I'm thinking about jumping ship from IT to library/archival science. Am I nuts?
I know this has been asked and answered in various ways previously on MetaFilter, so please bear with me as I try to be original.
After 10+ years in IT, I'm thinking about returning to school to study library and information science - i.e., get an MLIS. I've worked as a technical writer and de facto librarian in a corporate setting for much of my professional life, and spend most of my time working on knowledge management, metadata, programming and other activities that seem to feed right into a sort of tech-focused librarianship role that's emerging in the profession.
After some investigation, I hear repeatedly that library school is, well, kind of brainless, and its value mainly lies in ticking off a job placement requirement. If so, should I be placing a lot of emphasis on school selection, location, etc., or can I prioritize by completing an online degree (e.g., Drexel) and pursuing work experience and volunteer opportunities locally (I live in Washington, DC)? Secondly, is it better to be a specialist or a generalist? In my current career, I've done well by being a technical communicator in a very small industry (IT security), so I'm leaning towards finding a subject area and tailoring my work experience and study towards that.
I've had the good fortune to be able to attend the American Library Association conferences for the last four years, so I think I'm pretty well acquainted with the challenges facing new grads going into the profession and competing for academic and public librarian jobs. I live in the Washington, DC region, so I'm a little more optimistic about job opportunities than I might be in another location.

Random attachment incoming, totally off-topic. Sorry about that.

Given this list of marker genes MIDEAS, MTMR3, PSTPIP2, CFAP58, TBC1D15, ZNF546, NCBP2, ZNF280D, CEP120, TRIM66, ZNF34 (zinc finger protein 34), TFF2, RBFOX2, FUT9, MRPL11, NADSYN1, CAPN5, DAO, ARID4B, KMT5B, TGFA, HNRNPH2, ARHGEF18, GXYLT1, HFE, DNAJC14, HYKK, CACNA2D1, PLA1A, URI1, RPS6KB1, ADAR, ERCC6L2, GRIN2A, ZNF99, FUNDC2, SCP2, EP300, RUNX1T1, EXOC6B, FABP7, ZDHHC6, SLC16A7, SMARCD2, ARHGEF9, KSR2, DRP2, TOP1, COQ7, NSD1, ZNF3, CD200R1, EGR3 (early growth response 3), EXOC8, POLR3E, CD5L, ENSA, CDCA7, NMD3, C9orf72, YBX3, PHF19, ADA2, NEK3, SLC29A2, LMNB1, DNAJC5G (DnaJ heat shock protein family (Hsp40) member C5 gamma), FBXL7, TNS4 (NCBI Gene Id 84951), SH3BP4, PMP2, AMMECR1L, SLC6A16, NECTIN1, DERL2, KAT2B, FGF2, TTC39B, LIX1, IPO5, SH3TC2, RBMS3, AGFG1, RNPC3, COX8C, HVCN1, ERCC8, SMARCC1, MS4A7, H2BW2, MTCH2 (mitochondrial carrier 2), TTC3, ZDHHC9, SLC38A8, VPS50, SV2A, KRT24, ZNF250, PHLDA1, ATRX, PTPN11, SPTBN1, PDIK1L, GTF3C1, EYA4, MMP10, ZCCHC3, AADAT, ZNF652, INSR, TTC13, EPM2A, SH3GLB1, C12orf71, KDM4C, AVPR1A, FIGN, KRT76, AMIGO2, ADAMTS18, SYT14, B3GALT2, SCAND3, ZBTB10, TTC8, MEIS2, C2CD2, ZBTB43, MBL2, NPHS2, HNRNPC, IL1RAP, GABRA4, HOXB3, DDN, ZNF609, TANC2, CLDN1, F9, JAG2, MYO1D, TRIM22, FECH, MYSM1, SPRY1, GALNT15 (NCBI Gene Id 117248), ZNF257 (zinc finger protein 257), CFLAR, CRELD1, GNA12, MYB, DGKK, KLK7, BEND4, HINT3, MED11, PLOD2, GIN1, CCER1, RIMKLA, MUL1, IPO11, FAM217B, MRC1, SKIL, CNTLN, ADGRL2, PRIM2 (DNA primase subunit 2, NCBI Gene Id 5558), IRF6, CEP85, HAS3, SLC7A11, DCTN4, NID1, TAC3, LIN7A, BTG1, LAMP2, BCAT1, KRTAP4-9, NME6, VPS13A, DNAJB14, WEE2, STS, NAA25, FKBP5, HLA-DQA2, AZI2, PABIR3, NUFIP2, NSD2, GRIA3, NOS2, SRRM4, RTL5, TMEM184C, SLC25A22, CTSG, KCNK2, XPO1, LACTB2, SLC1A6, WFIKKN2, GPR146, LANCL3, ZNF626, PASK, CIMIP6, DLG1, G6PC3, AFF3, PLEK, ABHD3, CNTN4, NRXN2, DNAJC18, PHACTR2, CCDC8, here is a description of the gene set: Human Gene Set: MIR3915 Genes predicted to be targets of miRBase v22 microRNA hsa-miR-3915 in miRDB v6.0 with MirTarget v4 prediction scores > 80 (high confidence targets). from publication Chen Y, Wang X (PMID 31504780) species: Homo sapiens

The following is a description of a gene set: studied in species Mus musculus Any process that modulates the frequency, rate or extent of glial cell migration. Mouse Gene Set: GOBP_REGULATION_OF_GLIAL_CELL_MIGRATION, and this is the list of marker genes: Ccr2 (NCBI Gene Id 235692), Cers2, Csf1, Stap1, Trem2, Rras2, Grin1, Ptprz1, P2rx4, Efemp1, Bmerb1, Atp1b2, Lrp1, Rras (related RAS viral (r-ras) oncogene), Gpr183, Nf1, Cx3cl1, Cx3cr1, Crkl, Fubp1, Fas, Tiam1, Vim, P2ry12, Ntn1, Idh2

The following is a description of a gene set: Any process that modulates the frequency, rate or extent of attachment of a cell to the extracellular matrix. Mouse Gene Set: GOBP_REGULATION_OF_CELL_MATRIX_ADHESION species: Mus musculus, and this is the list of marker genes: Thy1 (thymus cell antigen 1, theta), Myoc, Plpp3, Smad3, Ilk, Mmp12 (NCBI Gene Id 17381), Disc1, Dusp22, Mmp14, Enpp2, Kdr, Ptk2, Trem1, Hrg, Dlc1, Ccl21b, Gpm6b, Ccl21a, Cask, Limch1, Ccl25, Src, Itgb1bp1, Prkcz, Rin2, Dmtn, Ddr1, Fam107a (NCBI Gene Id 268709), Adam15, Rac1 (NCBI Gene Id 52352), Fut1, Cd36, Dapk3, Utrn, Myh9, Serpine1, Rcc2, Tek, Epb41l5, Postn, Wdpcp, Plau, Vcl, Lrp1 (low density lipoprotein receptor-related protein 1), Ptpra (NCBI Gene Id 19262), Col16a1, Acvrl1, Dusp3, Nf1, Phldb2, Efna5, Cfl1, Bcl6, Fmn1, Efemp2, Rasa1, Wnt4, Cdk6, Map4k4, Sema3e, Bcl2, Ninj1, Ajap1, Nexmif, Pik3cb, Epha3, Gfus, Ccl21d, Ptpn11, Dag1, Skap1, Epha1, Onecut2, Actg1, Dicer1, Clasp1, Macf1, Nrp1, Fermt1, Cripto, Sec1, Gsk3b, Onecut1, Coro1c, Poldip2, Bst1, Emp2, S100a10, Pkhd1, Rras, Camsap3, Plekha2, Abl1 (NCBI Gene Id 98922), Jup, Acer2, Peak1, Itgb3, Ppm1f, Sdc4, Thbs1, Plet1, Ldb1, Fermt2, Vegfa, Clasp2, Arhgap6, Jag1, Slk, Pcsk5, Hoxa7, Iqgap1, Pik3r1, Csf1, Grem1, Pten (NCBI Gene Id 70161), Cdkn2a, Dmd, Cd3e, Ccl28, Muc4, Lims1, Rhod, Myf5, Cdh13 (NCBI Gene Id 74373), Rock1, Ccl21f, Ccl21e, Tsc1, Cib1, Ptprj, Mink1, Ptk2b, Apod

I'm particularly interested in digital archiving and preservation, and I think my background would prepare me for that. I have no interest in working in a traditional library setting, but that's not to say I don't enjoy working with people!
I've been trying to do my homework on the topic. I've been interviewing friends who have completed or are completing some variation on a library science degree, and reading various blogs, forums, etc. I know there have been several questions relating to this topic on AskMe - these were particularly helpful, for example: 1 2 3
. Furthermore, the National Archives here in DC has a biannual two-week program called the Modern Archives Institute
which acquaints participants with hands-on archival work, and I'm considering applying to it as I think I need some experience outside a corporate setting to judge if this is right for me.
As an aside, I believe I can pull off grad school without going into grotesque debt. My current job offers tuition assistance.
Any suggestions or perspectives you can offer would be a big help. I'm at the stage where I'm enthusiastic about the possibilities for study and work, but wary of the time/cost commitment when considering how difficult the post-MLIS experience has been for others.